The month of April is best known for the explosion of Easter Bunnies, obscene amounts of chocolate as gifts for children and a magnificent feast to celebrate the resurrection of Christ. To many people April is Easter, they plan, they organise, many months in advance sometimes, Children have the time of their lives, gorging on chocolate, receiving gifts from extended family members, but to me, April is Autism Awareness month.
So to celebrate this, I am going to dedicate my blog for a whole month to families who wish to share their Autism Journey with you.
Some of these people have autism themselves, some are autistic parents to autistic children. We have teachers with autistic students and even Bloggers who want share their journey with me, which I am very grateful for.
A couple of years ago, my son Edward who was aged 13 at the time had a piece of English homework where he had to write a side of A4 about himself. I literally did a victory air punch when I read it and I think you will see why… here it is.
Autism In My Own Words
“I have a condition called Autism. It affects my behaviour, and makes me less social but more focused.
When I was born my grandparents thought that I had learning difficulties, because I would stare into space and ignore people.
When I was two the first evidence that my grandparents were wrong emerged when my mother took me round to her friends house and left me in the living room. She came back later and was amazed because I had finished a fifty piece jigsaw all by myself. I do not know how impressive that is but my mother was amazed.
(in case you are worried, for the record I did not leave him on his own)
Dinosaurs, over the next few years, were my special interest. An autistic person will always have a special interest, something that they love and have great knowledge about. That does not mean that it’s forever, it can change, but it is very important to them. My special interest was dinosaurs but occasionally I was distracted by other things, such as mushrooms or moose.
Primary school for me was a miserable experience. Throughout the first five years of school, I was bullied. At least in part because I had a condition called rhinitis, but I think that the fact that I was autistic also played a big part. One of the major advantages to being an autistic person is that extra focus that means that it is easier for us to become experts in art or science or maths.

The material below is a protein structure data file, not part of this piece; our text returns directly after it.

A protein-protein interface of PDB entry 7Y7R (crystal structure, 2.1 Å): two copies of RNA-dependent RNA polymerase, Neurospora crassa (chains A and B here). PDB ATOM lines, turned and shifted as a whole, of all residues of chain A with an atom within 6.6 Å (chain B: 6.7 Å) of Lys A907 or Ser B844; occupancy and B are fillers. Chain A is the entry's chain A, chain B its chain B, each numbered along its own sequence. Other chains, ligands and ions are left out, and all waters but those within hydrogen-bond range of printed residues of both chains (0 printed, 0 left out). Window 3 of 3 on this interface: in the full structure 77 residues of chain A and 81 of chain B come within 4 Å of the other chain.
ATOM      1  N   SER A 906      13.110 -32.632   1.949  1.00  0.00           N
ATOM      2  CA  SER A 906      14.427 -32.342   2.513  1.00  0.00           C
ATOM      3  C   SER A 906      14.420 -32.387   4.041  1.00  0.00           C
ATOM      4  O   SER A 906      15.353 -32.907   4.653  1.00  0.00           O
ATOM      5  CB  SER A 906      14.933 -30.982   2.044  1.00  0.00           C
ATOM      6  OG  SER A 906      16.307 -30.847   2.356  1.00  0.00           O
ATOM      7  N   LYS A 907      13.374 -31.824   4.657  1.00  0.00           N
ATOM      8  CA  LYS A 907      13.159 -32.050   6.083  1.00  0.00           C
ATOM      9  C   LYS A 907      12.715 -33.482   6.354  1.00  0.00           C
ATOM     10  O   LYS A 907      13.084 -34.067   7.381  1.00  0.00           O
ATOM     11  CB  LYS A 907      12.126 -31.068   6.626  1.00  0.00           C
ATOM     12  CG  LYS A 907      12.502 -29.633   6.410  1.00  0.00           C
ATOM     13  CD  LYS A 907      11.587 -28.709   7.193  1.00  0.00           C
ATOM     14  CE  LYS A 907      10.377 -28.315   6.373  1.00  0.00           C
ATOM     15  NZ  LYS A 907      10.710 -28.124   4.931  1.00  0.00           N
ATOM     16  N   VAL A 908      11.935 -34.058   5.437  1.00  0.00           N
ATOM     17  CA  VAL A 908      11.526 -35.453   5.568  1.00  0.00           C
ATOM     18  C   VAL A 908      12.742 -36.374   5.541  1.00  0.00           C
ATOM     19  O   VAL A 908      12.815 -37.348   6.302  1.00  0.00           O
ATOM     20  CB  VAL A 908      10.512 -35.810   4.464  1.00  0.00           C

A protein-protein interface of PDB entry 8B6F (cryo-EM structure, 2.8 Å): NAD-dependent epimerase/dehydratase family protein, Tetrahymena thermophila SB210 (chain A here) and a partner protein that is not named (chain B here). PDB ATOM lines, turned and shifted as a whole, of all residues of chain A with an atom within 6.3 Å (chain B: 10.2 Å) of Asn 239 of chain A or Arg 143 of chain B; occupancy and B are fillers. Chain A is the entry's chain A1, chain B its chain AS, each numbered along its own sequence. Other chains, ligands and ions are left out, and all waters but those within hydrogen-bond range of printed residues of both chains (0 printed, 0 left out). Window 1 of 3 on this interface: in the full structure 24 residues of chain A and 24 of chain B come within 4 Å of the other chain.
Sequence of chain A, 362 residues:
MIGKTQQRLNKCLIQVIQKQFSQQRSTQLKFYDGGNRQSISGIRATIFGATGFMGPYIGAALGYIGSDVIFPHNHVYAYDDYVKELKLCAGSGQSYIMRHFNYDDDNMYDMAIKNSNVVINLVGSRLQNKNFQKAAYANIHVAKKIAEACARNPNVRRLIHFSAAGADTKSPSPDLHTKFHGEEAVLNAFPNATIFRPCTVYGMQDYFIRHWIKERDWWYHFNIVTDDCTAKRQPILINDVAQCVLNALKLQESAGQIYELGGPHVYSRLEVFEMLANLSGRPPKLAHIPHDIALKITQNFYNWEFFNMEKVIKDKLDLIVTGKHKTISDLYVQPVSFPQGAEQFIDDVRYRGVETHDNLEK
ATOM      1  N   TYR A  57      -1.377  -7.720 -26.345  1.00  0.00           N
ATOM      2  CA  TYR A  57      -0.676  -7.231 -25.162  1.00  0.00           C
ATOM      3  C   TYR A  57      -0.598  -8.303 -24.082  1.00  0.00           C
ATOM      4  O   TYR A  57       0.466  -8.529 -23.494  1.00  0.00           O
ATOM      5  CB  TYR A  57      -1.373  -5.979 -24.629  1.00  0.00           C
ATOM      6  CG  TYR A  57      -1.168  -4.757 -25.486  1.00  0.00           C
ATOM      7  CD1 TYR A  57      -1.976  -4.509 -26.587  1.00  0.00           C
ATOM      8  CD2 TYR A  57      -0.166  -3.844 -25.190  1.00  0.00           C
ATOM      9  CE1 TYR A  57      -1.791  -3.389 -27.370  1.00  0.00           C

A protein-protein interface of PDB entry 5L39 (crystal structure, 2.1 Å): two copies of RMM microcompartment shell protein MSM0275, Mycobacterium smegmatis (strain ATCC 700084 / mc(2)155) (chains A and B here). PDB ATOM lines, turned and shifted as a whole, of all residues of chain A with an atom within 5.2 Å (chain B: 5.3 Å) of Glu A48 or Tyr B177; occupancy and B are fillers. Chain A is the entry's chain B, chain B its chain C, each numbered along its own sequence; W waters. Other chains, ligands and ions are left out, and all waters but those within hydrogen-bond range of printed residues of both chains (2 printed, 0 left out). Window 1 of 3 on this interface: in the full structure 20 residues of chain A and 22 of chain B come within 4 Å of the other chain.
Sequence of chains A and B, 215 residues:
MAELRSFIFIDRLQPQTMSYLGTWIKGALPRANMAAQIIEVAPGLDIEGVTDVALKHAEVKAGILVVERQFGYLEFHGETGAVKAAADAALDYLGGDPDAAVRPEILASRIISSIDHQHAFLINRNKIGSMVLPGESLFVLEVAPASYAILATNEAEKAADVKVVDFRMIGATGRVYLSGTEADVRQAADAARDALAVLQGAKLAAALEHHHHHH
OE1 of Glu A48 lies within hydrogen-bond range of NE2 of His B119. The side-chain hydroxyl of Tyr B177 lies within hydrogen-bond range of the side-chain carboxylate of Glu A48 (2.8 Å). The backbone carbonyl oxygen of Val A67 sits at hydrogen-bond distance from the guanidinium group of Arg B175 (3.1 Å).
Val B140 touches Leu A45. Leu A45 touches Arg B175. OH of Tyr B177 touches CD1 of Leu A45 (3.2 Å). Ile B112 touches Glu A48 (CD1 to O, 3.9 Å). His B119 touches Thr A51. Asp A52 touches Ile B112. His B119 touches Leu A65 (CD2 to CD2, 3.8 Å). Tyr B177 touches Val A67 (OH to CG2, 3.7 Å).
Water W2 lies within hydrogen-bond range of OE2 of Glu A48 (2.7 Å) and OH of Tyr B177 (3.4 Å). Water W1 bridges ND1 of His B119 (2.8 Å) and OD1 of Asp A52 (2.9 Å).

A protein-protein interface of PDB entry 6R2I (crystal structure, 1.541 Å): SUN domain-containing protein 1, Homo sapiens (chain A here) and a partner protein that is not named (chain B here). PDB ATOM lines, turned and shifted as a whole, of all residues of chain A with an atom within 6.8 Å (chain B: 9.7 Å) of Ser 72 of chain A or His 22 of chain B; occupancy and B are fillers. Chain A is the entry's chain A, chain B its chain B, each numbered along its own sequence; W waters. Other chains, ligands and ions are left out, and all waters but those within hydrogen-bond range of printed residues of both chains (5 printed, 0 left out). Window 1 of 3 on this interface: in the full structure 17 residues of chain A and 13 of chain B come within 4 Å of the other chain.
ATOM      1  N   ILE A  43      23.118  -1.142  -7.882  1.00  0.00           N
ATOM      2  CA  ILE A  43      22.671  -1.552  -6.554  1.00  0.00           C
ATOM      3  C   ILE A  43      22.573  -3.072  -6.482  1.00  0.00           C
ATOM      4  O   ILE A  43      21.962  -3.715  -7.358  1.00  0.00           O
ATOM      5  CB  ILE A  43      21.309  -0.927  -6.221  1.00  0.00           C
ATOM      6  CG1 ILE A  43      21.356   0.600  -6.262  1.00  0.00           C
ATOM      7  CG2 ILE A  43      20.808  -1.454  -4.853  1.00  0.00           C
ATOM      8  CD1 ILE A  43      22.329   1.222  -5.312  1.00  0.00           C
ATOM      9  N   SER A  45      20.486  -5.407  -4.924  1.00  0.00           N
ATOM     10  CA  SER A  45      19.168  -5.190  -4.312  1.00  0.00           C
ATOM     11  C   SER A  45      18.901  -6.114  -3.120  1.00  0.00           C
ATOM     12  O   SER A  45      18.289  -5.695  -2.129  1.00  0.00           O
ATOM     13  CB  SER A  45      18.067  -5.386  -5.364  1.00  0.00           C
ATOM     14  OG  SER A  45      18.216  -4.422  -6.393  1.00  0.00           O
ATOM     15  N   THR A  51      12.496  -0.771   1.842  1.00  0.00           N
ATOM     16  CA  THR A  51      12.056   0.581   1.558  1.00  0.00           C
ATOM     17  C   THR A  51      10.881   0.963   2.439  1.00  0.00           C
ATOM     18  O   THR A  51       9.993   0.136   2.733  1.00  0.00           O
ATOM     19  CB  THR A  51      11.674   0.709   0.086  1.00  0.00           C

However, this too transformed into a curse, because it meant that academically I was far ahead of the rest of my class. Being taught in primary school, I was incredibly bored and often complained that school was getting in the way of my real learning that I did at home, on the internet or by reading books. This is not as true now, but even still there are some subjects that I learn more about at home than at school, like history, and there are others that I could learn more about if I tried.
It was during primary school that I found out that I had autism. My parents took me to see some doctors who showed me pictures of people and I had to guess what they were feeling and thinking. After that they gave me some blocks, a ball and some other toys and I was told to tell a story using them, I told the longest story they had ever heard, that lasted half an hour, in the end they had to ask me to stop. The test was complete. I had autism.
Diagnosed, I didn’t feel dread or despair, I didn’t know what it meant.
(here comes the victory air punch bit)
Most people see autism as problem but I see it as a feature of personality. If there was a cure I would not take it…. because I would die and be replaced by another person inhabiting my body. It would not be me, but a less interesting version of me without my best and worst features.”